Pepperdine law professor Gregory McNeal has a guest post at Lawfare on the US military’s processes of targeting and target review, drawing on his outstanding new paper, up at SSRN, “The US Practice of Collateral Damage Estimation and Mitigation.” The paper is descriptive, qualitative political science, drawing on extensive reviews of available US government documents and interviews about collateral damage mitigation processes used by the US military in Afghanistan. I regard it as essential reading today in the law of armed conflict. As McNeal says in his guest post:
I was motivated to write about this topic because I sensed a major disconnect between the descriptions of the targeted killing process offered by commentators and what I knew to be the actual practice of the U.S. military in air to ground operations, in particular the rigorous steps followed to avoid civilian casualties through both the collateral damage methodology (CDM) and fairly protective Rules of Engagement (ROE). The paper is based on field interviews, documents released in litigation, training materials, official policy guidance released through FOIA requests, some WikiLeaked documents, press accounts and the standard fare of law review articles and other scholarly sources. The piece is empirical and descriptive; I take up the normative implications of my findings in a separate article entitled Collateral Damage and Accountability, which is not yet available in SSRN.
Much of the commentary about air launched targeted killing–especially the commentary that focuses on a “video game” style of warfare with unaccountable geographically remote pilots dropping bombs at their own discretion–simply does not describe the reality of current combat operations (I directly address the false claims about targeted killing in a forthcoming book chapter). To highlight one example of the reality I describe versus commentary we typically read, just consider the fact that in Afghanistan since at least June 2009, all air-to-ground operations are pre-planned operations unless troops are in an emergency situation requiring close air support (CAS), close combat attack (CCA) or the pilot is acting in self-defense. In both CAS and CCA in Afghanistan, the pilot may not deploy a weapon without ground commander direction, usually through a Joint Terminal Attack Controller (JTAC) (a JTAC is a person who accompanies ground forces and is specifically trained to direct accurate close air support to engage enemy targets while reducing collateral damage and civilian casualties). The pilot’s only discretion in current operations is to decide not to release a weapon, in other words the ground commander owns the battlespace not the drone pilot. Furthermore, Air Force leaders repeatedly emphasize to their pilots that they will not be disciplined for returning to base with all of their bombs on their plane. Air Force leadership will even support the decision of pilots not employ a weapon, even if that decision directly contravenes the orders of the ground commander. This reality is a far cry from the free fire zone of “video game” warriors described by many drone critics.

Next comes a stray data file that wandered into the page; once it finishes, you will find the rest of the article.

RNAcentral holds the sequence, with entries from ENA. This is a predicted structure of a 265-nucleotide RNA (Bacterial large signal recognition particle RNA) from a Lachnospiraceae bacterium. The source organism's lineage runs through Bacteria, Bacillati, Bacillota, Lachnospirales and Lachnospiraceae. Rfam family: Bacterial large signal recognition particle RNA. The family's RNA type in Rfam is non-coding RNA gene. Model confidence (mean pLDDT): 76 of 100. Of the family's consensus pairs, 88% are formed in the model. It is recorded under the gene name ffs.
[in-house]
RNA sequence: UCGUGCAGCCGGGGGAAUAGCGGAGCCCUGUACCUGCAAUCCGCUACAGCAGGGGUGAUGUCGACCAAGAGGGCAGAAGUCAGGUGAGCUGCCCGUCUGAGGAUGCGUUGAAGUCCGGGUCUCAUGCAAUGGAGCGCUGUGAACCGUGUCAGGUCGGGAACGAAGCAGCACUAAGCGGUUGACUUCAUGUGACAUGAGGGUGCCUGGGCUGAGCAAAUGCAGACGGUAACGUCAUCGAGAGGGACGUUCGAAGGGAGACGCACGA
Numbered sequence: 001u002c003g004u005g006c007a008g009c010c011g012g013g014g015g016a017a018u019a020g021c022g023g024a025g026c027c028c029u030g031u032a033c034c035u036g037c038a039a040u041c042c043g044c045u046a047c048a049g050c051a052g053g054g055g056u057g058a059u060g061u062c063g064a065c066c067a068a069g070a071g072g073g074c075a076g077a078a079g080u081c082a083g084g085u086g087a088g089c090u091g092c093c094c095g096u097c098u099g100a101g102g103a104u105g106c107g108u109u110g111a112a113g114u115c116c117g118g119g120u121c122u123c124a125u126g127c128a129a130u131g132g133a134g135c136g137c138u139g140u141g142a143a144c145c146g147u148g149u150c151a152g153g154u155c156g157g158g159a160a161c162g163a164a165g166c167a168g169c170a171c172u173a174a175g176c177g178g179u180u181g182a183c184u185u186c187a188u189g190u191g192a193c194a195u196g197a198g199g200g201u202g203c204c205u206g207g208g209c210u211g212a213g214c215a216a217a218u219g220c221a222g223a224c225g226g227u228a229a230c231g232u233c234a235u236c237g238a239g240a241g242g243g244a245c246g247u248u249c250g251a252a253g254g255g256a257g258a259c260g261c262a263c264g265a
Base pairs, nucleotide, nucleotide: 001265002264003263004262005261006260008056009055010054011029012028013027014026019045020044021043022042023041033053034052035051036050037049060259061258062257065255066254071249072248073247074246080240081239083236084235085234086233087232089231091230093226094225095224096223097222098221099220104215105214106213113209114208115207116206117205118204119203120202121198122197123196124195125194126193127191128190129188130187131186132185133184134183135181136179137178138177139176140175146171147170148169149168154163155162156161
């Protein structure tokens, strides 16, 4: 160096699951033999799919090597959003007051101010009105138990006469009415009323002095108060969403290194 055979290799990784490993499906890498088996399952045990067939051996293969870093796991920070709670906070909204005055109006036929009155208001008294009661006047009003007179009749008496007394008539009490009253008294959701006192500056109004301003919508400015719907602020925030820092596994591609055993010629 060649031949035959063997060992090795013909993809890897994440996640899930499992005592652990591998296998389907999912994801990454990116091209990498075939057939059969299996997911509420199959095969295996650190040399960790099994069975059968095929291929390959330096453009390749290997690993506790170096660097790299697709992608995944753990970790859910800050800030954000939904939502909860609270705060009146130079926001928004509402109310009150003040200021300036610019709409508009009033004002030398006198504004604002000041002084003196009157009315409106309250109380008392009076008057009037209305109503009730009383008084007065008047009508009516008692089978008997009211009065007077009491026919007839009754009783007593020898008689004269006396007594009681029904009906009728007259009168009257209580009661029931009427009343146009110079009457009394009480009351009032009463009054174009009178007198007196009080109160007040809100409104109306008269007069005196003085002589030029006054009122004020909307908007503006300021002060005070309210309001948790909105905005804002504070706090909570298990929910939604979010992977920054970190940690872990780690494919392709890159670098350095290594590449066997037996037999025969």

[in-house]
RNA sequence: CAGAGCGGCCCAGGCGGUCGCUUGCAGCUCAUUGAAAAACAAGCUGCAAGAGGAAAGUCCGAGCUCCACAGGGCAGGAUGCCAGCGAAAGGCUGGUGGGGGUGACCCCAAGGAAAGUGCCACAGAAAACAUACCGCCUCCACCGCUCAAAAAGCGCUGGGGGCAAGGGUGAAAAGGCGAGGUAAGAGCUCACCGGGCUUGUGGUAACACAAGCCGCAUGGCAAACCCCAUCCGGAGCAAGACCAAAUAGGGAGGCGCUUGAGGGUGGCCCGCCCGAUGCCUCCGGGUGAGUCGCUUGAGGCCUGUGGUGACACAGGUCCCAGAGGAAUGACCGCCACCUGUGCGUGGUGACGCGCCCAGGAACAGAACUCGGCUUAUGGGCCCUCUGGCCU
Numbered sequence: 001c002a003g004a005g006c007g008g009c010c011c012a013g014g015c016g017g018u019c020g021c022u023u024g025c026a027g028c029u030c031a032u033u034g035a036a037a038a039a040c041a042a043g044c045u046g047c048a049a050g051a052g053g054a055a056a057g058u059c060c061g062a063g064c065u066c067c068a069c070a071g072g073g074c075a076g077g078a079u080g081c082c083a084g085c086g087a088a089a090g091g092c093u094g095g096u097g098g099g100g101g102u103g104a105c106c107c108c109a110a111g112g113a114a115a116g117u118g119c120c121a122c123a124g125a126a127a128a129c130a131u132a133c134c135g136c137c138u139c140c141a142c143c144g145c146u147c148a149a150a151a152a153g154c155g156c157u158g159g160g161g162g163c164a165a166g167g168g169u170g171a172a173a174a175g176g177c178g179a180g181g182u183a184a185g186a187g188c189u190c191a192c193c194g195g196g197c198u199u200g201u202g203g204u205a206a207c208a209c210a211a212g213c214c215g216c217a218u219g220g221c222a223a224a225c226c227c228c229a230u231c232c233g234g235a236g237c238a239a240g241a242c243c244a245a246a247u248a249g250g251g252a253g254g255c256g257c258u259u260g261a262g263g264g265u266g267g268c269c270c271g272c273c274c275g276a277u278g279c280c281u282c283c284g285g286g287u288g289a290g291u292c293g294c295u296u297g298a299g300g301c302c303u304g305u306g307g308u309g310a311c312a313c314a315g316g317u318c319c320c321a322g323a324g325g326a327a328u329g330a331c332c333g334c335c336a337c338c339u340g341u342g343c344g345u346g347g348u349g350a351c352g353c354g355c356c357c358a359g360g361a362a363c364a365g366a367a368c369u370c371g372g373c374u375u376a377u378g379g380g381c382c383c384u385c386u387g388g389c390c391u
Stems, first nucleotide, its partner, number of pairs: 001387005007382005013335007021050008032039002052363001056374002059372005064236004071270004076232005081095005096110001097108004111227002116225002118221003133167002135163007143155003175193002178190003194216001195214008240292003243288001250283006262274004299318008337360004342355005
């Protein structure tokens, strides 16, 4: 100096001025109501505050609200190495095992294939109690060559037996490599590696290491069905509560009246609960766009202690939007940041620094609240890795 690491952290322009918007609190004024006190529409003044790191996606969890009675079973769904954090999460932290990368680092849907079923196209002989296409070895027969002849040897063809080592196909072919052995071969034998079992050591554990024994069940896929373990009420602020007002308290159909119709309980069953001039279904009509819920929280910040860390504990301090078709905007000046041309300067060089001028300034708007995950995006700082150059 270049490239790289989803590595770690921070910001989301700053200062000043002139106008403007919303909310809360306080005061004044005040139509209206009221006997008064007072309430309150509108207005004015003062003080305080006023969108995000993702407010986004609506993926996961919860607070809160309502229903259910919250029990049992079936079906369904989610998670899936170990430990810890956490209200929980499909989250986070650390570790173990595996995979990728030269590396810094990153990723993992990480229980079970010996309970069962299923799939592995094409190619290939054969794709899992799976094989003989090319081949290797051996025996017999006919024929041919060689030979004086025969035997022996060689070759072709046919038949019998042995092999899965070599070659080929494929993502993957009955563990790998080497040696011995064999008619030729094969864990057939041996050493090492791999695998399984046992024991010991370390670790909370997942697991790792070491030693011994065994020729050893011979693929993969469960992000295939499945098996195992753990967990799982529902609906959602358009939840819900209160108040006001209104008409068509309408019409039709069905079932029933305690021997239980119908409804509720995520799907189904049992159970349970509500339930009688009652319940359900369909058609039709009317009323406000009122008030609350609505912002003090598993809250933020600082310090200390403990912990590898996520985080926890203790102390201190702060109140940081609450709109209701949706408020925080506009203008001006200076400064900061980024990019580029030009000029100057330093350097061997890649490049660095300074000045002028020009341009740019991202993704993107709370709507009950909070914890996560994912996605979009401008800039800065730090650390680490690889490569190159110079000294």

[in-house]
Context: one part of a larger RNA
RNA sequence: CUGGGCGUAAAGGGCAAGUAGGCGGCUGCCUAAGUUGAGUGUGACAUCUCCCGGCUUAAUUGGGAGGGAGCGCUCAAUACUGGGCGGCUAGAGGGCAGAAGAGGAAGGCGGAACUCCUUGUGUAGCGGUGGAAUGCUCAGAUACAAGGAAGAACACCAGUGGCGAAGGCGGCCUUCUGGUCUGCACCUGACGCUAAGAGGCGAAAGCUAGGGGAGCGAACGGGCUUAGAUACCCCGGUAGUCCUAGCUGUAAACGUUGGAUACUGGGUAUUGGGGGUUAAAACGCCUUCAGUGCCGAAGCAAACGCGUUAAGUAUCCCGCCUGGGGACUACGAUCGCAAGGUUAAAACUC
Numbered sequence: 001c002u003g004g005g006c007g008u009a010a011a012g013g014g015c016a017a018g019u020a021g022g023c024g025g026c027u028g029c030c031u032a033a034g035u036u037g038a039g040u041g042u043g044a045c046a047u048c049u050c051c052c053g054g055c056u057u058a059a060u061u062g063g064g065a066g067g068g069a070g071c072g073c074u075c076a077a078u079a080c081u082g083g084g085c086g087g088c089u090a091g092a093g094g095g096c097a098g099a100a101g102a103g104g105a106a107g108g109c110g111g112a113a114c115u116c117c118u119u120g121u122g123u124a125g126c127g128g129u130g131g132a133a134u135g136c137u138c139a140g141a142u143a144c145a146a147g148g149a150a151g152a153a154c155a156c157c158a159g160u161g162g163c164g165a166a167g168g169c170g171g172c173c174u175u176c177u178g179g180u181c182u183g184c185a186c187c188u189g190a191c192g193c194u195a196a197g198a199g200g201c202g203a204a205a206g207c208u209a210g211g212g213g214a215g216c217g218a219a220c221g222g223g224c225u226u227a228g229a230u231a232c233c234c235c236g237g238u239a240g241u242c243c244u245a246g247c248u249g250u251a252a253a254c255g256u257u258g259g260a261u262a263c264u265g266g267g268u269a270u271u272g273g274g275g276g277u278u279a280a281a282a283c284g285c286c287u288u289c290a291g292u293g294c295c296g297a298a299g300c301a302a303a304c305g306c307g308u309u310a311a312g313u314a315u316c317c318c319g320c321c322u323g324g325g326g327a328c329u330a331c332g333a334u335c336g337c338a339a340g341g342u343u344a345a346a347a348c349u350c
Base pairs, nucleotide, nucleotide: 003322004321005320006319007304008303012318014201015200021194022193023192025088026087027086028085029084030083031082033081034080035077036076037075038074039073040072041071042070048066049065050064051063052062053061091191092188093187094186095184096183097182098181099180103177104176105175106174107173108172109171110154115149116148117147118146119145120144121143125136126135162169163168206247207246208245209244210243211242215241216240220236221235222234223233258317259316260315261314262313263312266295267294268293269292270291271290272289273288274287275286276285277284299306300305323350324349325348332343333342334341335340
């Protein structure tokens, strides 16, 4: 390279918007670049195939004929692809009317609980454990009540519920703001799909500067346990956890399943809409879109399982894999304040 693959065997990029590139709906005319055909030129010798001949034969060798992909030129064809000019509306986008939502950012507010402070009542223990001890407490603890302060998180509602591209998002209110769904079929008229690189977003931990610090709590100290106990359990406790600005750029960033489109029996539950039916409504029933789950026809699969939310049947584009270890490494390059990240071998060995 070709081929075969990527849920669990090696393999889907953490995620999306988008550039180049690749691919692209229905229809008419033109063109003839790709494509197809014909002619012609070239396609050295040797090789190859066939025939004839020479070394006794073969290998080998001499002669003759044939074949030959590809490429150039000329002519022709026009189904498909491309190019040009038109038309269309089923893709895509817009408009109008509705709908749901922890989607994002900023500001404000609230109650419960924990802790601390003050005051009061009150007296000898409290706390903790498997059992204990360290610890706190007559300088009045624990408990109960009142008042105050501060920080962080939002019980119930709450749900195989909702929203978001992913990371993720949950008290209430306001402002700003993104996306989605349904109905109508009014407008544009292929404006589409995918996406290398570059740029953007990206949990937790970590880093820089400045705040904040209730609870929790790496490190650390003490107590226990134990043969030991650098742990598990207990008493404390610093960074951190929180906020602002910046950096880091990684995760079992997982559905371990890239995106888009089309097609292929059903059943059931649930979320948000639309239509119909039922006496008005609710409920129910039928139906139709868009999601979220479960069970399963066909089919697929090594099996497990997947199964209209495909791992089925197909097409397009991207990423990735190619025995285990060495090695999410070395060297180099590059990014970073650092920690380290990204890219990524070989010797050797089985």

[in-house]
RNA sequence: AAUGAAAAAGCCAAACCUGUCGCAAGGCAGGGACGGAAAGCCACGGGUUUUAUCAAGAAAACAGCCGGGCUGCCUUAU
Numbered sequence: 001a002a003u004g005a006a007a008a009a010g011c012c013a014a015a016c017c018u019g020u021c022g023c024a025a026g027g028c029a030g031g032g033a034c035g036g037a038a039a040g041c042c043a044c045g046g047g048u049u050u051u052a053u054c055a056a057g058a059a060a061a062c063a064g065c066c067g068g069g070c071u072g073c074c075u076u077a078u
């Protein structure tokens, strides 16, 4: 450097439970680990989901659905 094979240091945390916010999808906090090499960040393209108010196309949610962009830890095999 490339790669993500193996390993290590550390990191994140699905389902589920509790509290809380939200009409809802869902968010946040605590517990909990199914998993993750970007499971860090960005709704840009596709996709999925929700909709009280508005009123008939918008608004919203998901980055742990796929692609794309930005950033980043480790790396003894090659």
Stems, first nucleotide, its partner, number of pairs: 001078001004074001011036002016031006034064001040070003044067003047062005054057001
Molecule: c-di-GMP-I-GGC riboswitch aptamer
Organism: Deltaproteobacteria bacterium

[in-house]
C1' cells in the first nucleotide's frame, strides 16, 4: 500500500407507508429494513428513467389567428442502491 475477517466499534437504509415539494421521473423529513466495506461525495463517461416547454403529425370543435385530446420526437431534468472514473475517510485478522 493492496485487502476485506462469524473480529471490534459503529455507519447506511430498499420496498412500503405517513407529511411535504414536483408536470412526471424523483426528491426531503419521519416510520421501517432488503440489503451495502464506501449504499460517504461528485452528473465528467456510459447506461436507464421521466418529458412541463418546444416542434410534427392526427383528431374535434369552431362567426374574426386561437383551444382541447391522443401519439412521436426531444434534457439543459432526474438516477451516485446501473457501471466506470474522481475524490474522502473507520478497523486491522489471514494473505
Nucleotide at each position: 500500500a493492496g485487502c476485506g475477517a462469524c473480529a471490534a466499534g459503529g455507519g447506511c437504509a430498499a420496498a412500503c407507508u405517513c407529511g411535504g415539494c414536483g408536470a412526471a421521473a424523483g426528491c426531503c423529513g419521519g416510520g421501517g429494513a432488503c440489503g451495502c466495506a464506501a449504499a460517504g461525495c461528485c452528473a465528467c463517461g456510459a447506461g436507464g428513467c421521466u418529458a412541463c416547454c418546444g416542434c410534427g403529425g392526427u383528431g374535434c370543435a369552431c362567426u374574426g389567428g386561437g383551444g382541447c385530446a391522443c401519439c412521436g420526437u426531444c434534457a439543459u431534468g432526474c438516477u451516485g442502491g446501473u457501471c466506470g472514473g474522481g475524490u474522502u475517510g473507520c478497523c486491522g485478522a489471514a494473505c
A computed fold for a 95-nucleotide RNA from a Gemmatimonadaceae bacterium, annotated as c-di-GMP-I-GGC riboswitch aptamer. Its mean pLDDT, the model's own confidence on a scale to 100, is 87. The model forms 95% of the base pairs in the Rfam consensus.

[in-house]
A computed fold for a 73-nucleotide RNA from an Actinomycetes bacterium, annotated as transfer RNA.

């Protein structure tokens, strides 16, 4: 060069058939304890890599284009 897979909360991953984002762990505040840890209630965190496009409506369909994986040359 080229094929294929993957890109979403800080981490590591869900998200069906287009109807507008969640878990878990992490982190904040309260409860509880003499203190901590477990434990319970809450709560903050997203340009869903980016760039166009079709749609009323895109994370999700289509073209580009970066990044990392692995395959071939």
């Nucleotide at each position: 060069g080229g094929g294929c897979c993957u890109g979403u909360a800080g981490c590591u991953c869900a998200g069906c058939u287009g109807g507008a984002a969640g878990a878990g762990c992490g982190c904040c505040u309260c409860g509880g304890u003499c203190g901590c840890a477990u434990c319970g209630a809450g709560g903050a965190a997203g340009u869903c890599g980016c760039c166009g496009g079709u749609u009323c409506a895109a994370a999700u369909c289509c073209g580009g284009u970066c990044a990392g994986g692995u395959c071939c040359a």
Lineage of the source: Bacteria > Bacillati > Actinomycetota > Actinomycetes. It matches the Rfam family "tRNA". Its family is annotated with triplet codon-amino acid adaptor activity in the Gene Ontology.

Because targeted killing operations by UAV are not CAS or CCA, they are pre-planned operations, and as such must be subjected to the military’s rigorous collateral damage methodology. That methodology is grounded in scientific evidence derived from research, experiments, history, and battlefield intelligence, and is designed to adapt to time-critical events. The CDM is a planning tool that assists commanders in mitigating unintended or incidental damage or injury to civilians, property and the environment and aids them in assessing proportionality and in weighing risks to collateral concerns. In the context of targeted killing, the CDM takes into account every conventional weapon a UAV could carry.